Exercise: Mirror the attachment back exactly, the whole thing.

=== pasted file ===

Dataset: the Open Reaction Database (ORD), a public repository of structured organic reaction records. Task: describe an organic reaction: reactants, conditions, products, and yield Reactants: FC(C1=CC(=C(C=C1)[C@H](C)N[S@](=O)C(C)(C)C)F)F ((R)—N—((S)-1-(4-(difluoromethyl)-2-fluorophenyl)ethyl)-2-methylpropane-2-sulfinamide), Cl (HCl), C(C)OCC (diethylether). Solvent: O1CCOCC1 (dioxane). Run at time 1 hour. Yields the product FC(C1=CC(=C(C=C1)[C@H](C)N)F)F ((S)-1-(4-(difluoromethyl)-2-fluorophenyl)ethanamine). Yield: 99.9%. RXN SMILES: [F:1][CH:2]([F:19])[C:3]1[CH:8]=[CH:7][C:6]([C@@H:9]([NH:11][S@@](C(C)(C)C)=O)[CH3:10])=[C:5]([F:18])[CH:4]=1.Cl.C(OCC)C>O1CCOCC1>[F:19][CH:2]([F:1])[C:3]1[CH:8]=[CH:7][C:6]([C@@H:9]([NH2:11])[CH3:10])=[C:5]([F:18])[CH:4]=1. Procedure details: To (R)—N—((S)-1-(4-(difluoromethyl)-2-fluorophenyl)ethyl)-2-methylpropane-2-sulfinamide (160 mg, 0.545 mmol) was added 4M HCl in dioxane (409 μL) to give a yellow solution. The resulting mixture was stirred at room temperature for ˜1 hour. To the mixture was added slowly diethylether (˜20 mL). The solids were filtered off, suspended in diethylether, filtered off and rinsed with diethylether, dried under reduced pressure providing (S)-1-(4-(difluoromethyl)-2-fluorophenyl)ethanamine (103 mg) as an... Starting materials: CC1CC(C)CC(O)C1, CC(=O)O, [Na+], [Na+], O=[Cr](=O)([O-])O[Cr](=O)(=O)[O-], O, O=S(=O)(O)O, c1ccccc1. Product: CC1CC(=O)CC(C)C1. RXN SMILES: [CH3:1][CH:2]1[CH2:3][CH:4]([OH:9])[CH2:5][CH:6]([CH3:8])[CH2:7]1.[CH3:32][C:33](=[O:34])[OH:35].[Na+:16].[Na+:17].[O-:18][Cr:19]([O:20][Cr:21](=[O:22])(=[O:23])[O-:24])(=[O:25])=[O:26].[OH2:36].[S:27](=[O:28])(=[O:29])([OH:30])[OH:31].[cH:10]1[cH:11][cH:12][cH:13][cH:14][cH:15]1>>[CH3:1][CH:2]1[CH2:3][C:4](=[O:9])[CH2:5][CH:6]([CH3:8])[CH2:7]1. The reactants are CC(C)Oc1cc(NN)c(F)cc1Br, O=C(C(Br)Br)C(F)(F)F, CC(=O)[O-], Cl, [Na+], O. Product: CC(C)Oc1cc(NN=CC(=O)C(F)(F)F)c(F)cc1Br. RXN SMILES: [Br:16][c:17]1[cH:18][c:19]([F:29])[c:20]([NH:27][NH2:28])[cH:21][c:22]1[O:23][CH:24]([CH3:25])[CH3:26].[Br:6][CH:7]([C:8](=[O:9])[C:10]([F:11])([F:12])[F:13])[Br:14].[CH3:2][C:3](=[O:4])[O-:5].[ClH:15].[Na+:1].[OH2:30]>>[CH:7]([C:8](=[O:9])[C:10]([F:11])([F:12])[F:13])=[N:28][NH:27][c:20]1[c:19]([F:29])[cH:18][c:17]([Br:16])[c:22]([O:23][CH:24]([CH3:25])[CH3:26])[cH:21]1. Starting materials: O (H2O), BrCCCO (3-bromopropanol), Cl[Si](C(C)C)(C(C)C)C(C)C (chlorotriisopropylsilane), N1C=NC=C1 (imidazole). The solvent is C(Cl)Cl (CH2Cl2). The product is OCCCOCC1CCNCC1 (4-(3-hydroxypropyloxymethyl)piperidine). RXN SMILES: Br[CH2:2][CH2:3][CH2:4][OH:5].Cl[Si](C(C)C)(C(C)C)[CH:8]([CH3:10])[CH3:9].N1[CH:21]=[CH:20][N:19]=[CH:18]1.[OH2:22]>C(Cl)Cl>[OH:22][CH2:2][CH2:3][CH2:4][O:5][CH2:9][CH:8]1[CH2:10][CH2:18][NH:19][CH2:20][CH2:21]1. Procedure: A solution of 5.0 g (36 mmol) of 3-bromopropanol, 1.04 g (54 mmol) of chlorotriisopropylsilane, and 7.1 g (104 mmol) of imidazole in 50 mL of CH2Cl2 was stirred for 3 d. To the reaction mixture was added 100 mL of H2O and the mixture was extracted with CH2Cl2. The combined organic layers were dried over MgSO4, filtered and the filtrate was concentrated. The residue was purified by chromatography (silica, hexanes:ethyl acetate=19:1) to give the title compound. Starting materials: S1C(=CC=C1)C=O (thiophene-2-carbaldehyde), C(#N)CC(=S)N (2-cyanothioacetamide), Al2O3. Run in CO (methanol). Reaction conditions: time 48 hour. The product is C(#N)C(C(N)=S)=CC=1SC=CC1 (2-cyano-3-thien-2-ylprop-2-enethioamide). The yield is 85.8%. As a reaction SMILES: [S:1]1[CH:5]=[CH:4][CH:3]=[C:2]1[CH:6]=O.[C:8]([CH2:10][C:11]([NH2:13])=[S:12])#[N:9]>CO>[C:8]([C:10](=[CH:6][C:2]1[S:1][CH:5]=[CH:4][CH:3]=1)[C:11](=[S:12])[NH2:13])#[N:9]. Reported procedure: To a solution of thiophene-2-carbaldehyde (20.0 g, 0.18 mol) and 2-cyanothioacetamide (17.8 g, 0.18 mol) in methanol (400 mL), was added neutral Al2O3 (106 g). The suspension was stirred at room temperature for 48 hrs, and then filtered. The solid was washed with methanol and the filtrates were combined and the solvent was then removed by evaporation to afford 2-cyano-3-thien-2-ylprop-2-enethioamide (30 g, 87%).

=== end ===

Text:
Dataset: the Open Reaction Database (ORD), a public repository of structured organic reaction records. Task: describe an organic reaction: reactants, conditions, products, and yield Reactants: FC(C1=CC(=C(C=C1)[C@H](C)N[S@](=O)C(C)(C)C)F)F ((R)—N—((S)-1-(4-(difluoromethyl)-2-fluorophenyl)ethyl)-2-methylpropane-2-sulfinamide), Cl (HCl), C(C)OCC (diethylether). Solvent: O1CCOCC1 (dioxane). Run at time 1 hour. Yields the product FC(C1=CC(=C(C=C1)[C@H](C)N)F)F ((S)-1-(4-(difluoromethyl)-2-fluorophenyl)ethanamine). Yield: 99.9%. RXN SMILES: [F:1][CH:2]([F:19])[C:3]1[CH:8]=[CH:7][C:6]([C@@H:9]([NH:11][S@@](C(C)(C)C)=O)[CH3:10])=[C:5]([F:18])[CH:4]=1.Cl.C(OCC)C>O1CCOCC1>[F:19][CH:2]([F:1])[C:3]1[CH:8]=[CH:7][C:6]([C@@H:9]([NH2:11])[CH3:10])=[C:5]([F:18])[CH:4]=1. Procedure details: To (R)—N—((S)-1-(4-(difluoromethyl)-2-fluorophenyl)ethyl)-2-methylpropane-2-sulfinamide (160 mg, 0.545 mmol) was added 4M HCl in dioxane (409 μL) to give a yellow solution. The resulting mixture was stirred at room temperature for ˜1 hour. To the mixture was added slowly diethylether (˜20 mL). The solids were filtered off, suspended in diethylether, filtered off and rinsed with diethylether, dried under reduced pressure providing (S)-1-(4-(difluoromethyl)-2-fluorophenyl)ethanamine (103 mg) as an... Starting materials: CC1CC(C)CC(O)C1, CC(=O)O, [Na+], [Na+], O=[Cr](=O)([O-])O[Cr](=O)(=O)[O-], O, O=S(=O)(O)O, c1ccccc1. Product: CC1CC(=O)CC(C)C1. RXN SMILES: [CH3:1][CH:2]1[CH2:3][CH:4]([OH:9])[CH2:5][CH:6]([CH3:8])[CH2:7]1.[CH3:32][C:33](=[O:34])[OH:35].[Na+:16].[Na+:17].[O-:18][Cr:19]([O:20][Cr:21](=[O:22])(=[O:23])[O-:24])(=[O:25])=[O:26].[OH2:36].[S:27](=[O:28])(=[O:29])([OH:30])[OH:31].[cH:10]1[cH:11][cH:12][cH:13][cH:14][cH:15]1>>[CH3:1][CH:2]1[CH2:3][C:4](=[O:9])[CH2:5][CH:6]([CH3:8])[CH2:7]1. The reactants are CC(C)Oc1cc(NN)c(F)cc1Br, O=C(C(Br)Br)C(F)(F)F, CC(=O)[O-], Cl, [Na+], O. Product: CC(C)Oc1cc(NN=CC(=O)C(F)(F)F)c(F)cc1Br. RXN SMILES: [Br:16][c:17]1[cH:18][c:19]([F:29])[c:20]([NH:27][NH2:28])[cH:21][c:22]1[O:23][CH:24]([CH3:25])[CH3:26].[Br:6][CH:7]([C:8](=[O:9])[C:10]([F:11])([F:12])[F:13])[Br:14].[CH3:2][C:3](=[O:4])[O-:5].[ClH:15].[Na+:1].[OH2:30]>>[CH:7]([C:8](=[O:9])[C:10]([F:11])([F:12])[F:13])=[N:28][NH:27][c:20]1[c:19]([F:29])[cH:18][c:17]([Br:16])[c:22]([O:23][CH:24]([CH3:25])[CH3:26])[cH:21]1. Starting materials: O (H2O), BrCCCO (3-bromopropanol), Cl[Si](C(C)C)(C(C)C)C(C)C (chlorotriisopropylsilane), N1C=NC=C1 (imidazole). The solvent is C(Cl)Cl (CH2Cl2). The product is OCCCOCC1CCNCC1 (4-(3-hydroxypropyloxymethyl)piperidine). RXN SMILES: Br[CH2:2][CH2:3][CH2:4][OH:5].Cl[Si](C(C)C)(C(C)C)[CH:8]([CH3:10])[CH3:9].N1[CH:21]=[CH:20][N:19]=[CH:18]1.[OH2:22]>C(Cl)Cl>[OH:22][CH2:2][CH2:3][CH2:4][O:5][CH2:9][CH:8]1[CH2:10][CH2:18][NH:19][CH2:20][CH2:21]1. Procedure: A solution of 5.0 g (36 mmol) of 3-bromopropanol, 1.04 g (54 mmol) of chlorotriisopropylsilane, and 7.1 g (104 mmol) of imidazole in 50 mL of CH2Cl2 was stirred for 3 d. To the reaction mixture was added 100 mL of H2O and the mixture was extracted with CH2Cl2. The combined organic layers were dried over MgSO4, filtered and the filtrate was concentrated. The residue was purified by chromatography (silica, hexanes:ethyl acetate=19:1) to give the title compound. Starting materials: S1C(=CC=C1)C=O (thiophene-2-carbaldehyde), C(#N)CC(=S)N (2-cyanothioacetamide), Al2O3. Run in CO (methanol). Reaction conditions: time 48 hour. The product is C(#N)C(C(N)=S)=CC=1SC=CC1 (2-cyano-3-thien-2-ylprop-2-enethioamide). The yield is 85.8%. As a reaction SMILES: [S:1]1[CH:5]=[CH:4][CH:3]=[C:2]1[CH:6]=O.[C:8]([CH2:10][C:11]([NH2:13])=[S:12])#[N:9]>CO>[C:8]([C:10](=[CH:6][C:2]1[S:1][CH:5]=[CH:4][CH:3]=1)[C:11](=[S:12])[NH2:13])#[N:9]. Reported procedure: To a solution of thiophene-2-carbaldehyde (20.0 g, 0.18 mol) and 2-cyanothioacetamide (17.8 g, 0.18 mol) in methanol (400 mL), was added neutral Al2O3 (106 g). The suspension was stirred at room temperature for 48 hrs, and then filtered. The solid was washed with methanol and the filtrates were combined and the solvent was then removed by evaporation to afford 2-cyano-3-thien-2-ylprop-2-enethioamide (30 g, 87%).